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    Publisher: Vagabond Voices

    Can the Gods Cry?

    £11.00
    This collection of radical, now humorous now dark and pessimistic short stories was conceived as a whole, and some characters populate more than one story. Stylistically bold and varied, the books challenges the conformism that dominates so much witing in this consumerist age.
    ISBN: 9781908251008
    AuthorAllan Cameron
    Pub Date25/03/2011
    BindingPaperback
    Pages256
    Availability: In Stock

    With one exception, these short stories were written for this collection, and they tentatively look at different themes such as compassion, passivity and their opposites, which are not, of course, original themes, as none exist. The stories are told in different keys, and some characters appear in more than one story. The subject matter also shifts from the social to the political, and the tone becomes increasingly pessimistic. An Algerian immigrant worker in Italy invents a novel way to redistribute wealth, a female academic finds the path to success to be less difficult than she expected, a high-flyer in the financial markets perceives the glories of a selfish existence, a dying writer considers how he abandoned relationships to follow his art, a dead man rejects the tediousness of heaven, a thug is haunted by his selfish instincts, an essayist pronounces and an authors kills off his character. The plot in one short story distinguishes it from all the others: A Dream of JusticeA" is the scenario for a one-state solution in Israel-Palestine, and examines how this might play out.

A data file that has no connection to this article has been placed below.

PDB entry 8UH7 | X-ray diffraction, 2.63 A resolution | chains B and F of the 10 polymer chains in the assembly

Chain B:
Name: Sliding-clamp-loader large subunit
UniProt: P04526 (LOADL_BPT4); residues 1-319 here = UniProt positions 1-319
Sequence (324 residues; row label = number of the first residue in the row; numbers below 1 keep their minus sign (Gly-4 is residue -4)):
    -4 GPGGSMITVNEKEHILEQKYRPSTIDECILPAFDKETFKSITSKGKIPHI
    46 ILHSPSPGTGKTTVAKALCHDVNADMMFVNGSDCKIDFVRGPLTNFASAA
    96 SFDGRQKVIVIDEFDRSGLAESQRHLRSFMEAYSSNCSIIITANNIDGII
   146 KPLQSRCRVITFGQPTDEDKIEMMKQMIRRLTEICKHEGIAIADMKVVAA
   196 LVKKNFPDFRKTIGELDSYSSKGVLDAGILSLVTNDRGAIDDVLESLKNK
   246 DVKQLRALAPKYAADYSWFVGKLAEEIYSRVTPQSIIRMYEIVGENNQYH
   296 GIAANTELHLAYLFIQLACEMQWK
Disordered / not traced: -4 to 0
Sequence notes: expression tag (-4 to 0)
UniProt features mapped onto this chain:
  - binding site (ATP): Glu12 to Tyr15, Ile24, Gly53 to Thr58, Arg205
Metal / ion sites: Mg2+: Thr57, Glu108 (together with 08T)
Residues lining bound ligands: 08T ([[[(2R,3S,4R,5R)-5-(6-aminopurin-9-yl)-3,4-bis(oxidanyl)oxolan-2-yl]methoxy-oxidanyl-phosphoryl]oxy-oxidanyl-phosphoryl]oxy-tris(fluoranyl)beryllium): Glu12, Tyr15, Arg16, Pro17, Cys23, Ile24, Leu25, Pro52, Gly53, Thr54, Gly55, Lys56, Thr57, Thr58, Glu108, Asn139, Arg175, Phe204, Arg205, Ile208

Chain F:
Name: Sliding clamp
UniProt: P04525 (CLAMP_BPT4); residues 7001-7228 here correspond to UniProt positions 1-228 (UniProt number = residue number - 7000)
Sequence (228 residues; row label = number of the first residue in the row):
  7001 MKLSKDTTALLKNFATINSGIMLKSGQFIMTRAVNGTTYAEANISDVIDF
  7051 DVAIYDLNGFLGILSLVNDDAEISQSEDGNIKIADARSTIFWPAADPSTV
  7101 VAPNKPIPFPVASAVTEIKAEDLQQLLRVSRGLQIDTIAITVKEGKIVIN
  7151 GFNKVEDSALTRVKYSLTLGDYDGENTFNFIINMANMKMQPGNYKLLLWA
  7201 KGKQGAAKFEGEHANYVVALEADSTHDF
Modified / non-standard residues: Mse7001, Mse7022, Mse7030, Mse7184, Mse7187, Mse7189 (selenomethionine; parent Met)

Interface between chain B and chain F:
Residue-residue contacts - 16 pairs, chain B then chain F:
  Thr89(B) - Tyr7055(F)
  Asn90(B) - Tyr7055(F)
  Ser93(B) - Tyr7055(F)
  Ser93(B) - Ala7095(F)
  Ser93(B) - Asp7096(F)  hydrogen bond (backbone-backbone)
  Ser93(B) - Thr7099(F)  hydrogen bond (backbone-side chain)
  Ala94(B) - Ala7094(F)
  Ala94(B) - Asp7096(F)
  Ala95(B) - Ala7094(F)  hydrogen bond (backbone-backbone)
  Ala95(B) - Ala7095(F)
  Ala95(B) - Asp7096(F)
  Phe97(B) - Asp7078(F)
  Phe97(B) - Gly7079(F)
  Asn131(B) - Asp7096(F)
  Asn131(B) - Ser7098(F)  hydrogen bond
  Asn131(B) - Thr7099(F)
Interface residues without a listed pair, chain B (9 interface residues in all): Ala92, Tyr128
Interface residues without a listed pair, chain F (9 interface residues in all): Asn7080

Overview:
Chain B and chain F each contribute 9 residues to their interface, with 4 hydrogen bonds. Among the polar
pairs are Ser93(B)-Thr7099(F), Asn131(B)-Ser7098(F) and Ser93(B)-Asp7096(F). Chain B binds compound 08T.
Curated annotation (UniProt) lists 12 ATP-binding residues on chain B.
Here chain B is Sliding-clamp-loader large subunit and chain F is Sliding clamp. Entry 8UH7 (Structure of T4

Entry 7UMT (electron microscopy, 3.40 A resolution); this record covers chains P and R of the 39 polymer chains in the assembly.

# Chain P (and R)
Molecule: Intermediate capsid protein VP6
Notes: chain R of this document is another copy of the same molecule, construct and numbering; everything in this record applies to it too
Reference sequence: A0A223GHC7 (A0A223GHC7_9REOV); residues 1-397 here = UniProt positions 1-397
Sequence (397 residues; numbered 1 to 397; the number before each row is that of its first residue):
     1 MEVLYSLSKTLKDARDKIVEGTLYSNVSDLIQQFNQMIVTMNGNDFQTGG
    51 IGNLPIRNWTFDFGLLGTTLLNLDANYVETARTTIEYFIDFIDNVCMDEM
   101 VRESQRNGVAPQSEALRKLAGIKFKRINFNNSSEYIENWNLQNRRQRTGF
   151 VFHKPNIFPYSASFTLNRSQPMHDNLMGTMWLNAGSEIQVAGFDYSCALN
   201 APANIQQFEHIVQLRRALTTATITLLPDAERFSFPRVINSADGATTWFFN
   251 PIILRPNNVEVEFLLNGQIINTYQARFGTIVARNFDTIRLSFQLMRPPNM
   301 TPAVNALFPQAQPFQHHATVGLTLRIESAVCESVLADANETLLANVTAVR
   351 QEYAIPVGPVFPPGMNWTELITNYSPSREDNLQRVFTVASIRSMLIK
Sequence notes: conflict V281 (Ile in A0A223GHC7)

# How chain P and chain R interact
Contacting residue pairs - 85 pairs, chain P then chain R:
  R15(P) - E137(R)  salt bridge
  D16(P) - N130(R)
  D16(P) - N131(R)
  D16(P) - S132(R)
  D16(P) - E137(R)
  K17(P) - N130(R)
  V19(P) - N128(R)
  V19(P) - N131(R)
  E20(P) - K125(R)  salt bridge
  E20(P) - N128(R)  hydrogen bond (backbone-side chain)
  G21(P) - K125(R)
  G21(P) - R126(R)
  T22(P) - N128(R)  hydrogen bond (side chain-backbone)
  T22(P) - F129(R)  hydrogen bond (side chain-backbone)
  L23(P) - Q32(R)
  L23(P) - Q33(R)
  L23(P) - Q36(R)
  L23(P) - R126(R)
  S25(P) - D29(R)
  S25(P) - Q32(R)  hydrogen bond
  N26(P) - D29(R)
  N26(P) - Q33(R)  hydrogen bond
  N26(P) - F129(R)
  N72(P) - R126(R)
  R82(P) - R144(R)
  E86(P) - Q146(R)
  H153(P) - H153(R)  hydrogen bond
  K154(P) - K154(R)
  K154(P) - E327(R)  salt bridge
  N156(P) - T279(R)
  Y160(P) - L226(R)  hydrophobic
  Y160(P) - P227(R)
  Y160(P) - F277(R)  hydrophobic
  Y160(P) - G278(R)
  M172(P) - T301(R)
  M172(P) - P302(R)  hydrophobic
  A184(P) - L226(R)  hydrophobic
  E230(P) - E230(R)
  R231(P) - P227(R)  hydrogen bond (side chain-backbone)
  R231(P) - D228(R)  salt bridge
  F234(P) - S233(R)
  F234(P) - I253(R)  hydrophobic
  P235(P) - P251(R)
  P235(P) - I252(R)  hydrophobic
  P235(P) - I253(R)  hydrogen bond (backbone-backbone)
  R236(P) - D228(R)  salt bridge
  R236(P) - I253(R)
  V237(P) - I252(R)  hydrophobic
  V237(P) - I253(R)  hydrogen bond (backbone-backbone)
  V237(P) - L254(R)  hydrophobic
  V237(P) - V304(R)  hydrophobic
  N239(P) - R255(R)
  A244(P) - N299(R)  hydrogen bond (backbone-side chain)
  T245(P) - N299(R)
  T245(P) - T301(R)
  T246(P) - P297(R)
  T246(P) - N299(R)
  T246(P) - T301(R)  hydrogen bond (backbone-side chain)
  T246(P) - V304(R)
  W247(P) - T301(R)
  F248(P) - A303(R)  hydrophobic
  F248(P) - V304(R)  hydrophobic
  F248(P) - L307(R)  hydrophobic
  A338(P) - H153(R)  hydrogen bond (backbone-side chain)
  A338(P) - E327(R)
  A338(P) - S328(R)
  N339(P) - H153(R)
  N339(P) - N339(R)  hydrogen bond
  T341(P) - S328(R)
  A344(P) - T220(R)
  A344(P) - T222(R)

This, it is suggested, is not just a least worstA" solution; it is also the only one in which people can go through the process of rediscovering their common humanity, albeit a process that is long and generational. The Middle East also appears in the form of guest workers and the Secret WarA" in Oman. Cameron attempts in some of these stories to question the current conformist role of the writer and intellectual in Western society. Certainly since the Enlightenment and, more particularly in England since the Civil War more correctly called a revolution, the writer has been a dissident in society.

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    With one exception, these short stories were written for this collection, and they tentatively look at different themes such as compassion, passivity and their opposites, which are not, of course, original themes, as none exist. The stories are told in different keys, and some characters appear in more than one story. The subject matter also shifts from the social to the political, and the tone becomes increasingly pessimistic. An Algerian immigrant worker in Italy invents a novel way to redistribute wealth, a female academic finds the path to success to be less difficult than she expected, a high-flyer in the financial markets perceives the glories of a selfish existence, a dying writer considers how he abandoned relationships to follow his art, a dead man rejects the tediousness of heaven, a thug is haunted by his selfish instincts, an essayist pronounces and an authors kills off his character. The plot in one short story distinguishes it from all the others: A Dream of JusticeA" is the scenario for a one-state solution in Israel-Palestine, and examines how this might play out.
    This, it is suggested, is not just a least worstA" solution; it is also the only one in which people can go through the process of rediscovering their common humanity, albeit a process that is long and generational. The Middle East also appears in the form of guest workers and the Secret WarA" in Oman. Cameron attempts in some of these stories to question the current conformist role of the writer and intellectual in Western society. Certainly since the Enlightenment and, more particularly in England since the Civil War more correctly called a revolution, the writer has been a dissident in society.